Six of the best films to see at the cinema this weekend

Take your pick between friendship and sexual intrigue, home-front pluck and scary white privilege, cannibals and vampires

Reeling comedy: Gemma Arterton in Their Finest

Reeling comedy: Gemma Arterton in Their Finest

 

HANDSOME DEVIL  ★★★★
Directed by John Butler. Starring Fionn O’Shea, Nicholas Galitzine, Moe Dunford, Andrew Scott, Michael McElhatton, Ruairi O’Connor, Amy Huberman. 15A cert, gen release, 94 min
Fionn O’Shea is terrific as Ned, a sensitive music fan who feels ostracised at a school where rugger is the authorised religion.  He has a friend in Dan (Andrew Scott), the cultured English teacher, and an enemy in the boorish games master Pascal (Moe Dunford).  The conflict between tribes is exemplified – and complicated – when Fionn gets a new roommate in the form of handsome, charismatic Conor (Nicholas Galitzine). DC Review/Trailer

THEIR FINEST  ★★★★
Directed by Lone Scherfig. Starring Gemma Arterton, Sam Claflin, Bill Nighy, Helen McCrory, Jack Huston, Richard E. Grant, Rachael Stirling, Henry Goodman, Jeremy Irons. Cert 12A, gen release, 117mins
This adaptation of Lissa Evans’ novel Their Finest Hour and a Half examines the role of women on the home front. During the 1940 bombing of London, talented copywriter Catrin Cole (Arterton) is drafted in by the Ministry of Information’s Film Division to bring a female perspective to their propaganda reels. The best Lone Scherfig film since 2009’s An EducationTB  Review/Trailer

THE TRANSFIGURATION ★★★★
Directed by Michael O’Shea. Starring Eric Ruffin, Chloe Levine, Aaron Clifton Moten. Club, IFI members, 97mins
In Michael O’Shea’s fiendish subversion of the genre, a vampire-obsessed outsider teen named Milo keeps a killing diary and watches YouTube videos of slaughterhouses. He lives at home with his older brother in a primarily black New York neighbourhood overrun by gangs and guns. Against this, Milo seems like a decent, if confused fellow who goes to school and who befriends another outcast, Sophie (Chloe Levine), a self-harming girl with a troubled home life. TB  Review/Trailer

THE HANDMAIDEN  ★★★★ 
Directed by Chan-wook. Starring Kim Min-hee, Kim Tae-ri, Ha Jung-woo and Cho Jin-woong . Cert 18, limited release, 145 mins
Lovely, sexually explicit Korean adaptation of Sarah Walters’s Fingersmith. This is easily the most lavish period piece of the past year, composed of striking, bewitching tableaux that could often pass for ancient scrolls or woodcuttings. The tricksy plot streamlines and improves the final, messy section of the source novel to mislead even the most astute viewer. Not the grand, bloody spectacle we were expected from the Stoker director, but a grand, bloody spectacle, nonetheless. TB  Review/Trailer

RAW  ★★
Directed by Julia Ducournau. Starring Garance Marillier, Ella Rumpf, Rabah Naït Oufella, Laurent Lucas, Joana Preiss. 18 cert, limited release, 98 min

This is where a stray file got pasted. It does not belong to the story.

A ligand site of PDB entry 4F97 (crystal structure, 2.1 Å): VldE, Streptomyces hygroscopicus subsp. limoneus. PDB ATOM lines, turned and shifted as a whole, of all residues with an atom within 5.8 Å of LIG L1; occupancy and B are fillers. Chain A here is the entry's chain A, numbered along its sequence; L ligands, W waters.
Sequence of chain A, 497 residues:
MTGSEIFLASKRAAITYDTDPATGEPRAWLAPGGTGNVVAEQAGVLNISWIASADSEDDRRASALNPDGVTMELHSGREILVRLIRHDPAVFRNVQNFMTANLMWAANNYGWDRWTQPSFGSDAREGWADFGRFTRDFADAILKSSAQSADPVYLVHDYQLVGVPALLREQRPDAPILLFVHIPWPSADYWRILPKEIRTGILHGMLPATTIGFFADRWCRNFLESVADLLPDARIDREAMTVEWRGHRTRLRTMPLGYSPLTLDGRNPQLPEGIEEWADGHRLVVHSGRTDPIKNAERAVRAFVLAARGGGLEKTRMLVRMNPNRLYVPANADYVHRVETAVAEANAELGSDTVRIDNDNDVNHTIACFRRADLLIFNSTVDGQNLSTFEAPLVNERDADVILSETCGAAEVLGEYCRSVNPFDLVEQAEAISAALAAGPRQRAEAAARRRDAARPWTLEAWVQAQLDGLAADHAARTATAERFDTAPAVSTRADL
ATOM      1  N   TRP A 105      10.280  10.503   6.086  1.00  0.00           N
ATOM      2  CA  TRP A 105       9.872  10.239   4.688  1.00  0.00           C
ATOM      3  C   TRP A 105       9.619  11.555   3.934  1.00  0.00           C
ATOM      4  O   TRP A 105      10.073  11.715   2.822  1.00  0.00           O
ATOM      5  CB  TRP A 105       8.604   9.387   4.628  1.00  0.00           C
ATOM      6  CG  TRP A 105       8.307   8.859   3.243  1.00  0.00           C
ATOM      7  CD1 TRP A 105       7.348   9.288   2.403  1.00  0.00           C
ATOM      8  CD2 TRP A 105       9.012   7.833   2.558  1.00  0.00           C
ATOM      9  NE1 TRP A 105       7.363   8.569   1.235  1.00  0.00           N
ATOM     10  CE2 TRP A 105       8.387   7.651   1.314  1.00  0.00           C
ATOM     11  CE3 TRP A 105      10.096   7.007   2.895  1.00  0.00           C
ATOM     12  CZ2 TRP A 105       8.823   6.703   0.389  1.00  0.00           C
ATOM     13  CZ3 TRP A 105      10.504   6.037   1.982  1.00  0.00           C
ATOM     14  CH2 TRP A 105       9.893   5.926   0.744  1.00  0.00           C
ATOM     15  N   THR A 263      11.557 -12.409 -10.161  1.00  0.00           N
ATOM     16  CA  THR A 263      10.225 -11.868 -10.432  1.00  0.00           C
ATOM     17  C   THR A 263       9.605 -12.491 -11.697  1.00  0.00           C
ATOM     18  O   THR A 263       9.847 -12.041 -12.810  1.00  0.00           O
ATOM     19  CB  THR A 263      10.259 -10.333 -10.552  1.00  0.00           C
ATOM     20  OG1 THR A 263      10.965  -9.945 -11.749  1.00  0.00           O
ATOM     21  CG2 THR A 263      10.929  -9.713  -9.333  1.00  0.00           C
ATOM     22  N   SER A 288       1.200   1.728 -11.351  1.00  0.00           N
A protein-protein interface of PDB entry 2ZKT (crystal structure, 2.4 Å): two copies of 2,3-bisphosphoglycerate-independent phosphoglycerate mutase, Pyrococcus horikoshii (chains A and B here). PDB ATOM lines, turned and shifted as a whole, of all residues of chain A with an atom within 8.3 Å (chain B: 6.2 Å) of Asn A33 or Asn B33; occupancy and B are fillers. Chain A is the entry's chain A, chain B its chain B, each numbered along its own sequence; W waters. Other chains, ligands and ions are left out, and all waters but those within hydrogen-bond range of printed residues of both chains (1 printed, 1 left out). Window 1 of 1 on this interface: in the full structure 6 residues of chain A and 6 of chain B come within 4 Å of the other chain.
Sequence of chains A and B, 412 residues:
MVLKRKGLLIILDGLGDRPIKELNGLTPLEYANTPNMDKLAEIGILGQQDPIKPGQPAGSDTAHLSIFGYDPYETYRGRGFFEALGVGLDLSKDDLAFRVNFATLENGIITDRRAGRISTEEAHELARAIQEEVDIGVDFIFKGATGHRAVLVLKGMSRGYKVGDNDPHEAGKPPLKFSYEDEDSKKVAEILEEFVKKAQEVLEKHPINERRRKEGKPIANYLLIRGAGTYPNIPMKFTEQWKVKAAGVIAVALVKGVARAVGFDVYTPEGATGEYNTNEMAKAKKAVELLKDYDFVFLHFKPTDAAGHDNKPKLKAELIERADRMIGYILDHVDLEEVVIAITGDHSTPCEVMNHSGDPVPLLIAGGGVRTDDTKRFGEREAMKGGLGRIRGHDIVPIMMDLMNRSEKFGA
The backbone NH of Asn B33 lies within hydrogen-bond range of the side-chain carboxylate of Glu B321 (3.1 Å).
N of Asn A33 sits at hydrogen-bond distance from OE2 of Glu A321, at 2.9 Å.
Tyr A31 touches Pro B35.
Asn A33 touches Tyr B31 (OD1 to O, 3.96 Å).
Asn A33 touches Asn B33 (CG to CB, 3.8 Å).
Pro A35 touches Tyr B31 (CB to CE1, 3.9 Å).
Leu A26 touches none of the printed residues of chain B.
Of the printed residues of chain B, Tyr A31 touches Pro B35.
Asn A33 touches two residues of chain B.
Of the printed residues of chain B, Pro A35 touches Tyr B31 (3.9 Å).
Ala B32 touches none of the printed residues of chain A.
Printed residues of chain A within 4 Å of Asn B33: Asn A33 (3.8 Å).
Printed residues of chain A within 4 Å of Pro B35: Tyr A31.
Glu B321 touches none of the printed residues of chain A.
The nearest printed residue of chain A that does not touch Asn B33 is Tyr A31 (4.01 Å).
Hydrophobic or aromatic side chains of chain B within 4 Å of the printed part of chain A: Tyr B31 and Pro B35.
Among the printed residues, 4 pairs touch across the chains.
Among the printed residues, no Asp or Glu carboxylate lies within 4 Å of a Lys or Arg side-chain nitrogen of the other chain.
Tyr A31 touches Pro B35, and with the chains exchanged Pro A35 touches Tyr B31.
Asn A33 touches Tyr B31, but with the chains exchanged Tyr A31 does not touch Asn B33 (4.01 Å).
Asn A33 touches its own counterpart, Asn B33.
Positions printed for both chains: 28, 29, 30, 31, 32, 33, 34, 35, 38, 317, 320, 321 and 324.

A veterinary student, originally a vegetarian, turns to cannibalism after tasting flesh. The Franco-Belgian horror does a great job of representing the carnivorous urge as a Cronenbergian disease. What really sets Raw apart, however, is the appalling power of its disgusting images. Francis Bacon would have got on all right with the dripping flesh. Hannibal Lecter would, however, have been disgusted at the inelegant preparation of the comestibles. DC Review/Trailer

GET OUT ★★★★★
Directed by Jordan Peele. Starring Daniel Kaluuya, Allison Williams, Catherine Keener, Bradley Whitford, Caleb Landry Jones, Stephen Root, Milton “Lil Rel” Howery, Betty Gabriel. 15A cert, gen release, 104 min
Magnificent social horror that – in imitation of Guess Who’s Coming to Dinner – sends a white girl and her black boyfriend to her parents in liberal suburbia. Here is a film about racism in a supposedly post-racial society that features few acts of explicit prejudice. The film builds elegantly from sinister omens to full-on viscera-gurgling mayhem. But Get Out has more to do with discomfort and envy than blind hatred. What a strange marvel it is.  DC Review/Trailer

  • For reviews of all films currently on release, 
    see our Film Reviews page
The Irish Times Logo
Commenting on The Irish Times has changed. To comment you must now be an Irish Times subscriber.
SUBSCRIBE
GO BACK
Error Image
The account details entered are not currently associated with an Irish Times subscription. Please subscribe to sign in to comment.
Comment Sign In

Forgot password?
The Irish Times Logo
Thank you
You should receive instructions for resetting your password. When you have reset your password, you can Sign In.
The Irish Times Logo
Please choose a screen name. This name will appear beside any comments you post. Your screen name should follow the standards set out in our community standards.
Screen Name Selection

Hello

Please choose a screen name. This name will appear beside any comments you post. Your screen name should follow the standards set out in our community standards.

The Irish Times Logo
Commenting on The Irish Times has changed. To comment you must now be an Irish Times subscriber.
SUBSCRIBE
Forgot Password
Please enter your email address so we can send you a link to reset your password.

Sign In

Your Comments
We reserve the right to remove any content at any time from this Community, including without limitation if it violates the Community Standards. We ask that you report content that you in good faith believe violates the above rules by clicking the Flag link next to the offending comment or by filling out this form. New comments are only accepted for 3 days from the date of publication.